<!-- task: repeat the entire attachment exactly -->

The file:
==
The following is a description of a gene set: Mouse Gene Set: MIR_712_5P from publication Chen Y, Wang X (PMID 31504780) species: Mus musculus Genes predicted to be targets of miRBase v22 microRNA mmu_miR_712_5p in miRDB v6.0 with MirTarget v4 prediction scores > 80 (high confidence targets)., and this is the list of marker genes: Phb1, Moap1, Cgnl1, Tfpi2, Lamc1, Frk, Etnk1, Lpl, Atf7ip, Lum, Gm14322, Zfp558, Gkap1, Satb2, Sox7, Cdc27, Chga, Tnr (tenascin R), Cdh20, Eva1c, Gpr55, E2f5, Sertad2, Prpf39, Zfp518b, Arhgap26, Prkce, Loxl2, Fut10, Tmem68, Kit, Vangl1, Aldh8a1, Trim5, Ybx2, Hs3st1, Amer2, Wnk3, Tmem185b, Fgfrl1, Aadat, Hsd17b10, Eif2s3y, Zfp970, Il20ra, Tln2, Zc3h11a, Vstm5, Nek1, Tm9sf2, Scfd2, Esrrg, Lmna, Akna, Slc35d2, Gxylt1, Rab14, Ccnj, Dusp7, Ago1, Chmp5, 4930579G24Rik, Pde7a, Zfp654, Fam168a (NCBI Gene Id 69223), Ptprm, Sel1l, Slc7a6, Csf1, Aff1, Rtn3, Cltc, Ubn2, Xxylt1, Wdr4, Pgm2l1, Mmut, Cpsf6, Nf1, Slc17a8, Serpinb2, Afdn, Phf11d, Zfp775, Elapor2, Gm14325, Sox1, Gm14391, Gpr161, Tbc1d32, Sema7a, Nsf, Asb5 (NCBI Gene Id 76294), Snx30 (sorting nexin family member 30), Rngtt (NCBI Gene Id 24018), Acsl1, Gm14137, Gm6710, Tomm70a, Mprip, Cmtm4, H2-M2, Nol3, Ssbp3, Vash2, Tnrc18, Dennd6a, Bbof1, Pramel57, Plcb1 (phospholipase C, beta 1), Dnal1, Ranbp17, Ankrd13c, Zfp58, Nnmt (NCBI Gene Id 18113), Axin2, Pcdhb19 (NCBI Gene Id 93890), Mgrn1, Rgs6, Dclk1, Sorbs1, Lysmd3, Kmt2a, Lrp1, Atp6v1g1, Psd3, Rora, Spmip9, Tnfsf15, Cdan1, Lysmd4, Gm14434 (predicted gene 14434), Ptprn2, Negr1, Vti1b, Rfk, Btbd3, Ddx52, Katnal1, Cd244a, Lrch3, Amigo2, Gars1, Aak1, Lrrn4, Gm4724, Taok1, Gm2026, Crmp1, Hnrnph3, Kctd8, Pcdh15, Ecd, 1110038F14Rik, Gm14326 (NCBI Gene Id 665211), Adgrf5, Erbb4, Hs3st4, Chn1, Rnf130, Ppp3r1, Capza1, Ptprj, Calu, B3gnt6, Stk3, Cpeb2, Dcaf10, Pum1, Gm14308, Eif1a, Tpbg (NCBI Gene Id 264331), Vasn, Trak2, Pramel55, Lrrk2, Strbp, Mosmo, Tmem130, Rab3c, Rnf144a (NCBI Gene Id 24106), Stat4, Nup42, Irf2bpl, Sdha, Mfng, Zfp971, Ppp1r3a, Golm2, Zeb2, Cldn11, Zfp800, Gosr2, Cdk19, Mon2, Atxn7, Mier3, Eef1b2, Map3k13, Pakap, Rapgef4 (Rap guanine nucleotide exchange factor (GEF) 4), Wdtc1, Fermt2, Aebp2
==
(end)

The following is a description of a gene set: Mouse Gene Set: MIR_712_5P from publication Chen Y, Wang X (PMID 31504780) species: Mus musculus Genes predicted to be targets of miRBase v22 microRNA mmu_miR_712_5p in miRDB v6.0 with MirTarget v4 prediction scores > 80 (high confidence targets)., and this is the list of marker genes: Phb1, Moap1, Cgnl1, Tfpi2, Lamc1, Frk, Etnk1, Lpl, Atf7ip, Lum, Gm14322, Zfp558, Gkap1, Satb2, Sox7, Cdc27, Chga, Tnr (tenascin R), Cdh20, Eva1c, Gpr55, E2f5, Sertad2, Prpf39, Zfp518b, Arhgap26, Prkce, Loxl2, Fut10, Tmem68, Kit, Vangl1, Aldh8a1, Trim5, Ybx2, Hs3st1, Amer2, Wnk3, Tmem185b, Fgfrl1, Aadat, Hsd17b10, Eif2s3y, Zfp970, Il20ra, Tln2, Zc3h11a, Vstm5, Nek1, Tm9sf2, Scfd2, Esrrg, Lmna, Akna, Slc35d2, Gxylt1, Rab14, Ccnj, Dusp7, Ago1, Chmp5, 4930579G24Rik, Pde7a, Zfp654, Fam168a (NCBI Gene Id 69223), Ptprm, Sel1l, Slc7a6, Csf1, Aff1, Rtn3, Cltc, Ubn2, Xxylt1, Wdr4, Pgm2l1, Mmut, Cpsf6, Nf1, Slc17a8, Serpinb2, Afdn, Phf11d, Zfp775, Elapor2, Gm14325, Sox1, Gm14391, Gpr161, Tbc1d32, Sema7a, Nsf, Asb5 (NCBI Gene Id 76294), Snx30 (sorting nexin family member 30), Rngtt (NCBI Gene Id 24018), Acsl1, Gm14137, Gm6710, Tomm70a, Mprip, Cmtm4, H2-M2, Nol3, Ssbp3, Vash2, Tnrc18, Dennd6a, Bbof1, Pramel57, Plcb1 (phospholipase C, beta 1), Dnal1, Ranbp17, Ankrd13c, Zfp58, Nnmt (NCBI Gene Id 18113), Axin2, Pcdhb19 (NCBI Gene Id 93890), Mgrn1, Rgs6, Dclk1, Sorbs1, Lysmd3, Kmt2a, Lrp1, Atp6v1g1, Psd3, Rora, Spmip9, Tnfsf15, Cdan1, Lysmd4, Gm14434 (predicted gene 14434), Ptprn2, Negr1, Vti1b, Rfk, Btbd3, Ddx52, Katnal1, Cd244a, Lrch3, Amigo2, Gars1, Aak1, Lrrn4, Gm4724, Taok1, Gm2026, Crmp1, Hnrnph3, Kctd8, Pcdh15, Ecd, 1110038F14Rik, Gm14326 (NCBI Gene Id 665211), Adgrf5, Erbb4, Hs3st4, Chn1, Rnf130, Ppp3r1, Capza1, Ptprj, Calu, B3gnt6, Stk3, Cpeb2, Dcaf10, Pum1, Gm14308, Eif1a, Tpbg (NCBI Gene Id 264331), Vasn, Trak2, Pramel55, Lrrk2, Strbp, Mosmo, Tmem130, Rab3c, Rnf144a (NCBI Gene Id 24106), Stat4, Nup42, Irf2bpl, Sdha, Mfng, Zfp971, Ppp1r3a, Golm2, Zeb2, Cldn11, Zfp800, Gosr2, Cdk19, Mon2, Atxn7, Mier3, Eef1b2, Map3k13, Pakap, Rapgef4 (Rap guanine nucleotide exchange factor (GEF) 4), Wdtc1, Fermt2, Aebp2